While two particular arrangements of pixels in a multiplexed M plane have been described, the invention can be practiced as described herein with alternative arrangements of pixels in the maltiplexed plane which preserve the concept of strongly sampled and weakly sampled plumes.
The transmitting or storing means 40 takes advantage of the compression resulting from the reduced size of the M plane to effectively transmit or store the image using just 1/3 the data space that would be needed to handle the uncompressed image. After transmission or storage, the M plane is decoded in order to display the original image.
FIG. 6 is a flow chart of the general operation of the image decoding functions of demultiplexer 50. The demultiplexer first expands the M plane into an RGB* three-plane image array (52) which is initially only partially filled (Step 120). This three-plane array is initially only partially filled because the M-plane contains only a subset of the values from each of the three original planes. The demultiplexer then calculates the "missing" strong plane values for the locations corresponding to weak plane values in the multiplexed M plane and fills the corresponding locations (Step 121). The demultiplexer then calculates the remaining missing values in the strong R* and G* planes (Step 122). After filling the strong R* and G* planes with these calculated values, they may contain speckles, bright red or green dots introduced by the decoding process. These speckles may be acceptable in some applications where quick decoding is desired, or they can be corrected at further computational cost. This correction must be made at this stage of decoding since the strong plane values are also used later in weak plane decoding. If speckle correction is desired, demultiplexer 50 adjusts the computed values, as needed, in the strong R* and G* planes to correct the speckles (Step 124). After speckle correction or if correction is not desired demultiplexer 50 next calculates the "missing" values for the weak B* plane (Step 126). The weak B* plane, as described above, only contains values in 1 or 2 out of every 16 locations. According to the invention, demultiplexer 50 uses values in both the R* and G* planes to approximate the missing weak B* plane values.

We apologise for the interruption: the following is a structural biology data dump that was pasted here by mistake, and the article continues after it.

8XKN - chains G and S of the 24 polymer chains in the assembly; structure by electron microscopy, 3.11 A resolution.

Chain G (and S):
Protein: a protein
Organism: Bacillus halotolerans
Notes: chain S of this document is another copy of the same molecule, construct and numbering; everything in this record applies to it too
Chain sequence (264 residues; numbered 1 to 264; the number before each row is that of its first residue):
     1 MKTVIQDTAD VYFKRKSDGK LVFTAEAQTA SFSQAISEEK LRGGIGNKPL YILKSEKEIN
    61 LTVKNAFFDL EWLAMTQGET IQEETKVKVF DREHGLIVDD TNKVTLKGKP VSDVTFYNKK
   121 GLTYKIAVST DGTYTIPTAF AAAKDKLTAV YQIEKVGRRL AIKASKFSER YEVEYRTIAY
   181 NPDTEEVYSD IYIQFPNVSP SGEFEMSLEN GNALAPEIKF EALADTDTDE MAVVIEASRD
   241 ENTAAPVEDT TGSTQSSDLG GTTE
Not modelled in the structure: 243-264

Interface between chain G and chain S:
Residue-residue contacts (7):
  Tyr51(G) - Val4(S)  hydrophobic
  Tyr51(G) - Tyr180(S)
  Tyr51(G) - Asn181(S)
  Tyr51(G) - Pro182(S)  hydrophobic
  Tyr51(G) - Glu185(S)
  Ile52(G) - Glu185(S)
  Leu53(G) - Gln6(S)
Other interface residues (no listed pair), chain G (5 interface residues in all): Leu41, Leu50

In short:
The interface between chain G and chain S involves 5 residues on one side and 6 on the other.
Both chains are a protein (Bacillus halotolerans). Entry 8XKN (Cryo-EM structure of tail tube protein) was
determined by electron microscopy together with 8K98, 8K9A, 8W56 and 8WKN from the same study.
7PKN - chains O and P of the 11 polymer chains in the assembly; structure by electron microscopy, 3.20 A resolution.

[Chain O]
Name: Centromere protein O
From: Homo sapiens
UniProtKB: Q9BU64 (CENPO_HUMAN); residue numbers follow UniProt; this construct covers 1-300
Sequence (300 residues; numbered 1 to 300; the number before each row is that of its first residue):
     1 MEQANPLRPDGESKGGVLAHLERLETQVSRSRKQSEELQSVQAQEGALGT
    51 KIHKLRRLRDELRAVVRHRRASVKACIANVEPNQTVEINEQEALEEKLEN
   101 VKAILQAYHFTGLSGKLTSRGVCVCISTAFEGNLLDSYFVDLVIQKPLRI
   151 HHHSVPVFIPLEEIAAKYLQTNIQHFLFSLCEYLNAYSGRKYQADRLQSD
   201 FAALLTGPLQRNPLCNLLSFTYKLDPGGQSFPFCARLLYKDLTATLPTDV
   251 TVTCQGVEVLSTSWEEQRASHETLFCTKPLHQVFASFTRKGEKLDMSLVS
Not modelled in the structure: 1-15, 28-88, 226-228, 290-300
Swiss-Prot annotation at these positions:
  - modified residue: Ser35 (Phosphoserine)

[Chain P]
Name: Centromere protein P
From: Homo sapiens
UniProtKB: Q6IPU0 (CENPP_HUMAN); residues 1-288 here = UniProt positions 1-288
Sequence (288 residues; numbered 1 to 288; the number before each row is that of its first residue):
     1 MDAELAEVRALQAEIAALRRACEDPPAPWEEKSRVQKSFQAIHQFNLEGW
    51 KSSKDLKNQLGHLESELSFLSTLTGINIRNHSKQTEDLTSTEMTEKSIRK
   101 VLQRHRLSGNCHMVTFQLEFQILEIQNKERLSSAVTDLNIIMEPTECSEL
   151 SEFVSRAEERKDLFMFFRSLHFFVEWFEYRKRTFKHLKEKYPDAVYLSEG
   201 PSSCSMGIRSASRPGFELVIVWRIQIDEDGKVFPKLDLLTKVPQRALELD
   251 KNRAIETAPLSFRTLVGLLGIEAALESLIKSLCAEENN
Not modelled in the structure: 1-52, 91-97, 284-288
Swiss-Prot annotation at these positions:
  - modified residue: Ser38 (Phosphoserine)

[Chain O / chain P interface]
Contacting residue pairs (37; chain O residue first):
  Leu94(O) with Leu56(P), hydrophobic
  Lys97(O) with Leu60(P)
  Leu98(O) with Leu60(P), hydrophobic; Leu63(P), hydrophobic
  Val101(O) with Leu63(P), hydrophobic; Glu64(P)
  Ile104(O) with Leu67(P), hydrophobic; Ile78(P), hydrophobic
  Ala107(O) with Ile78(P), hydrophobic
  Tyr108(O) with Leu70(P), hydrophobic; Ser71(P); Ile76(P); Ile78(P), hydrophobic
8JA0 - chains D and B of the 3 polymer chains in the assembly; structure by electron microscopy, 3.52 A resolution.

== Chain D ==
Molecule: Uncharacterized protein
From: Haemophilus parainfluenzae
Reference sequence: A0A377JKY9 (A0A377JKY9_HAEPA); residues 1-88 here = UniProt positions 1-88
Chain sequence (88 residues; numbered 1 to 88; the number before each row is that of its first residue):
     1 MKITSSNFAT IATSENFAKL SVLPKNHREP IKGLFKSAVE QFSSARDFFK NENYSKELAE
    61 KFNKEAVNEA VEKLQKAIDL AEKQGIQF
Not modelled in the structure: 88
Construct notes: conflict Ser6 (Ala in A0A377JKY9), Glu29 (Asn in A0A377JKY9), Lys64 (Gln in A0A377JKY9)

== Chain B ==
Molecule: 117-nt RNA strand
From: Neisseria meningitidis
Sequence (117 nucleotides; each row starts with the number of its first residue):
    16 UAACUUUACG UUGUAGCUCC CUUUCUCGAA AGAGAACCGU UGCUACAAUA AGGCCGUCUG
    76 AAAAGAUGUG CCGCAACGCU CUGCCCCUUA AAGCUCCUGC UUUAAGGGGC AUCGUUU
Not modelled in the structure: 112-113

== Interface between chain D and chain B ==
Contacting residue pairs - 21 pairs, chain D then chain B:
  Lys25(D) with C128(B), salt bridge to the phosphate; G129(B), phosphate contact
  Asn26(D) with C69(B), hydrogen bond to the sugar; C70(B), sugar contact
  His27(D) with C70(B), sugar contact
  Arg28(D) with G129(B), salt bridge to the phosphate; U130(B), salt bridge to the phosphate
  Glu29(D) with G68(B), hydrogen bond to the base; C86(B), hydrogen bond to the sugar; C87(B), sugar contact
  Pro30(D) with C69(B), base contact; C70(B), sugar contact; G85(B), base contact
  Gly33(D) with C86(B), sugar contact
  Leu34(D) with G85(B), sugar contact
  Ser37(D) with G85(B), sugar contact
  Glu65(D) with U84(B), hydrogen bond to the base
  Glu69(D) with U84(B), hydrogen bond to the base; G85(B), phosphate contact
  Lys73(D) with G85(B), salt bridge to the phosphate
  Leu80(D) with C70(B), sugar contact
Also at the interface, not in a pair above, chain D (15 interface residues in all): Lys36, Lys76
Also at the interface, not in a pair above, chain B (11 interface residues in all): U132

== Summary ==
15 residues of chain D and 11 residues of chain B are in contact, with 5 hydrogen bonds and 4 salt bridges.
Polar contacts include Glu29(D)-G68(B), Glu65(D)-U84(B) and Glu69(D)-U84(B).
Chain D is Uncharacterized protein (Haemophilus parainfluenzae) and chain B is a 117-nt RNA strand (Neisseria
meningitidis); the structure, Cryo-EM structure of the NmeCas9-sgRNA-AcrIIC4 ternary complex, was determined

FIGS. 7A, 7B, and 7C illustrate the contents of the separable R*, G*, B* planes 502, 504, 506 from RGB* plane 52 after demultiplexing according to one embodiment of the invention that stores an average weak plane value in 1 out of every 16 pixels in the M plane. It will be seen that, after demultiplexing, each of the strong planes 502, 504 is filled, with half the pixels in G plane (FIG. 7A) holding original sampled gs values 500 from the original RGB representation of the image and the remaining half of the pixels holding computed gc values 510 computed by demultiplexer 50. In the R* plane (FIG. 7B), somewhat less than half the pixels hold original rs values 140 and somewhat more than half are values rc 512 and rsc 514 computed by demultiplexer 50. Two different labels are used for the computed r values, because demultiplexer 50 computes the rsc values, which are at pixel locations which held a b value in the M plane, in a different way than it computes the remaining rc and the gc values. In the B* plane (FIG. 7C), all the values 516 are in fact computed according to the embodiment of the invention that transmits an average value ba in the M plane, because no sampled b values are available at demultiplexer 50.
FIGS. 7D, 7E and 7F illustrate the contents of the R*, G*, B* plane 52 after demultiplexing into separable reconstructed planes 502, 504, 506 according to the embodiment of the invention that stores sampled weak plane values in 2 out of every 16 pixels in the M plane. As in the embodiment just described, half the pixels in G* plane 504 (FIG. 7D) hold original sampled gs values 500 from the original RGB representation of the image and the remaining half hold computed gc values 510 computed by demultiplexer 50. In the R* plane (FIG. 7E), 6 out of every 16 pixels hold original rs values 140 and 10 out of every 16 pixels hold rc and rsc values 512, and 514 computed by demultiplexer 50. In B* plane (FIG. 7F), 2 out of every 16 pixels hold sampled bs values 518 and 14 out of every 16 pixels hold values 516 computed by demultiplexer 50.